Q: Why is the course at Fernwood School when I am going to Bilborough?
We have taught Design and Technology on behalf of Bilborough for nearly 10 years. As a school we have won several awards for our Design and Technology department, and have excellent facilities.
Q: How do I get to Fernwood?
Bilborough provide a link bus which will take you to and from all lessons at Fernwood, meaning no time will be lost from your other subjects. We let classes leave shortly before the bus is due to leave Fernwood to ensure you can get back on time. When the course begins in September we will also provide you with a detailed map on how to get here by public transport or on foot; we are only a short walk away!
Q: I love graphics, do I have to do anything else?
Yes! In year 12 we will cover all areas of Design and Technology through projects, theory classes and practical tasks. This ensures that all students have the practical skills they need to make a product for their NEA (Non-Examined Assessment) and are able to give detailed and accurate responses in their exam.
Q: What software do you use/teach?
We use industry standard software including SolidWorks and Adobe Suite (InDesign, Photoshop etc.). We also use 2D Design for laser cut products, and Boxford Design Tools. We provide students with a free access code to SolidWorks to use whilst they are studying with us.
Q: Do I have to use CAD?
Yes! We will teach you how to use all forms of CAD available. CAD is a crucial part of your Non-Examined Assessment and must be included as a part of your portfolio. We will do a number of tasks throughout year 12 to increase your skills and confidence.
Q: What degree courses does this lead to?
Many of our students go on to study:
- Product Design
- Industrial Design
- Interior Design
Q: Do many students go on to university?
Around 50-60% of students who take Design & Technology go onto design related courses at University.
Q: Can I come in outside of my lessons?
Of course! We will always try to find a space for our A Level students to work in. Students are welcome to come during their free periods, or if they have free time during another groups lesson, they can come then.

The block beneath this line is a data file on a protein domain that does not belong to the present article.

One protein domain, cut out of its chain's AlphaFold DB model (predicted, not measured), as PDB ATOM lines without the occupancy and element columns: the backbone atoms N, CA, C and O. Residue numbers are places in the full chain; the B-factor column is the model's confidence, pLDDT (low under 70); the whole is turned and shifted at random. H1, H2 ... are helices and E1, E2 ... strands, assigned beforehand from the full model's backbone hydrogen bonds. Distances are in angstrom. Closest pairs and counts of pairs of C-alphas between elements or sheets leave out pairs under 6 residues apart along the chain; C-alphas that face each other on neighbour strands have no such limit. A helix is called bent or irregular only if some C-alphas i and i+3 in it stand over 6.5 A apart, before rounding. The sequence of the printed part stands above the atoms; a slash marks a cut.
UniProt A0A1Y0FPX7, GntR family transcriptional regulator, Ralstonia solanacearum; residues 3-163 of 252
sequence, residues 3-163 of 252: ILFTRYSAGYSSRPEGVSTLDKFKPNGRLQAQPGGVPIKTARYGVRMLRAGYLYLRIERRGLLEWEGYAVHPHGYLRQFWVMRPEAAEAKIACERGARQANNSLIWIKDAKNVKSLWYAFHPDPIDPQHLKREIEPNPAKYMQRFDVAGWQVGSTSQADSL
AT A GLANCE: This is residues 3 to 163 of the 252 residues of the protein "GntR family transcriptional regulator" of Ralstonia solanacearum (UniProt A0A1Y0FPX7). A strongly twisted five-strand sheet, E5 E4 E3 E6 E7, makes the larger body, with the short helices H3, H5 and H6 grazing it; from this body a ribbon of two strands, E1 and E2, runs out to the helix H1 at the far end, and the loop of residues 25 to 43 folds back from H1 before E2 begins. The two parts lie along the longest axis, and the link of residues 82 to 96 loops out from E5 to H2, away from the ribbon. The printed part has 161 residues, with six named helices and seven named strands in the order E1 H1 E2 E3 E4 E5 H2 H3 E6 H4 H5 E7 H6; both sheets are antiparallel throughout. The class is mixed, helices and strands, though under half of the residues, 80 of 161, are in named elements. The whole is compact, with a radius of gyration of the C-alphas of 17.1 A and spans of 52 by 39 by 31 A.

Q: What experience do the staff have?
All of the staff in the department have taught design and technology for a number of years. Within the department we all have our individual strengths in areas across the subject, which enable us to work as a team and provide the best teaching and support for the students possible.
Q: What facilities do you have?
We have one of the best resourced departments in the county. Within our department we have access to:
- 3 D&T dedicated computer suites
- Graphics tablets
- Band saws (in every classroom)
- Pillar drills (in every classroom)
- 2 Brazing hearths
- CNC lathe
- CNC Milling machine
- CNC Router
- Polishing wheels
- Grinding wheels
- Power hacksaws
- Belt sanders
- 4 x 3D printers
- Lazer cutter
- A0 printer
- Aluminium casting area
- Welding equipment
- A wide range of hand power tools
Plus much more.
The availability of this kit allows our students to be as creative as they like with their final projects, and gives them the opportunity to try new ways of manufacturing.
Q: Is there much practical?
The course aims to deliver as much practical knowledge as possible to all students to ensure that everyone is able to manufacture a successful product at the end of year 13. We deliver a range of projects throughout year 12 that will upskill all students in this area.